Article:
Ana Veciana-Suarez: Why limit thankfulness to one day a year?

By Ana Veciana-Suarez - Tribune News Service

I’ve learned, through trial and error and a few horrid heartbreaks, that you can find a silver lining in almost any situation. Some circumstances have been more difficult than others, true, and these required the passage of time to reveal the good, but eventually I found that my cloud had been shot through with a thread or two of the lustrous metal.

I only had to look. Really look.

This week it’s all about gratitude, about the silver lining in the cloud of life. When we gather to slice the turkey and dig into the stuffing, some of us will participate in the tradition of offering up public appreciation for the one special thing that has touched our lives this year. If the past is any indication, most of my relatives will fall back on the one true measure of bounty: family. But some might volunteer a health condition conquered, or a house recently bought, or an unexpected job opportunity, all fortune worth celebrating. For me — and I can say this without hesitation — 2019’s most precious blessing is the birth of another grandchild, a little boy so cute as to defy my ability for description.

Unfortunately, most of us will forget that sense of gratitude as soon as we polish off the last piece of pumpkin pie. It’s human nature to return to the familiar, and let’s be honest here: Thankfulness doesn’t come easily for most of us. We usually default to grousing.

Maybe it’s the people I’m related to, or the ones I hang around with, but even the most good-natured among us have perfected the art of whining. Me, I may have gotten a post-doctoral fellowship in the practice. Sometimes I catch myself bellyaching about the most trivial matters, too.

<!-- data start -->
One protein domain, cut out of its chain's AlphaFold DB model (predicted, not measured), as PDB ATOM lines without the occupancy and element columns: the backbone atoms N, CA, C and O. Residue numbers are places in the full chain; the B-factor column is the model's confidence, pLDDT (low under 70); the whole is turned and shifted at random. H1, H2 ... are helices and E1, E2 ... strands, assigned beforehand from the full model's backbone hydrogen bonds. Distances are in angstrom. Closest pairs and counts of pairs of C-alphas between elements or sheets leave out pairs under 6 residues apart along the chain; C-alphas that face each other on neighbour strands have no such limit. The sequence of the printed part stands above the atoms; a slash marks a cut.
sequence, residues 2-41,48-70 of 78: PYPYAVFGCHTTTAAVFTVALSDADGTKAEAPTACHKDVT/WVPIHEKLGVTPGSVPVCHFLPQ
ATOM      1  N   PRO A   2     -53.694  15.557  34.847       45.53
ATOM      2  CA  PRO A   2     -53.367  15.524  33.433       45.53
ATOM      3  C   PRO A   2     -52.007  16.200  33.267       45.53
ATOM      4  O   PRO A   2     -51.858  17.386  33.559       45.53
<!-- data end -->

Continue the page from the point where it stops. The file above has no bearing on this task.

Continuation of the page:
We complain about the weather. The traffic. Our jobs. Our spouses. Our aging, cantankerous parents. Adult children who ignore us and school-age ones who don’t listen. We complain about the yard that’s overgrown, the roof that has sprung a leak, the homeowner’s insurance that has spiked, the car that doesn’t start. Yet, we don’t notice the incredible good fortune that we have all this to complain about.

The older I get, the more I realize that we’re going about this gratitude thing all wrong. Devoting one day, and one day only, to what should be a year-round ritual is hardly productive. Or beneficial. Gratitude should be a daily practice, a lifestyle we choose much as we decide to go vegan or drive a hybrid or exercise for 30 minutes in the mornings.

We need to make it a habit to find the small graces dispersed among our everyday schedules. By acknowledging the good, the pleasant, the it-could’ve-been-worse, we’re consciously choosing happiness. We’re also connecting to something outside of ourselves, something that’s bigger and better than our own self-inflicted pettiness.

Thankfulness is actually good for us. Study after study has shown that expressing gratitude not only makes us happier, it also helps us with stress, heart health, sleep, depression and work life satisfaction. Maybe that’s why you hear more people adopting the custom of writing in a gratitude journal. Actor Will Arnett, he of “30 Rock” fame, says he begins his mornings by writing down 10 things he’s grateful for. Oprah Winfrey and media maven Arianna Huffington draw up a similar list daily. It helps them frame their days in a more positive manner.

Look, I know how goody two-shoes this sounds, like some trick for us to accept the unacceptable. But that’s not at all what this is about. Being grateful doesn’t mean you ignore problems or sidestep hard issues. Gratitude is more of an in-spite-of feeling, a spark of light snatched from the dark. It’s the ability to see beyond, and over and under: the choice of not taking anything for granted.

By Ana Veciana-Suarez

Tribune News Service

Ana Veciana-Suarez writes about family and social issues. Email her at or visit her website Follow @AnaVeciana.

Ana Veciana-Suarez writes about family and social issues. Email her at or visit her website Follow @AnaVeciana.

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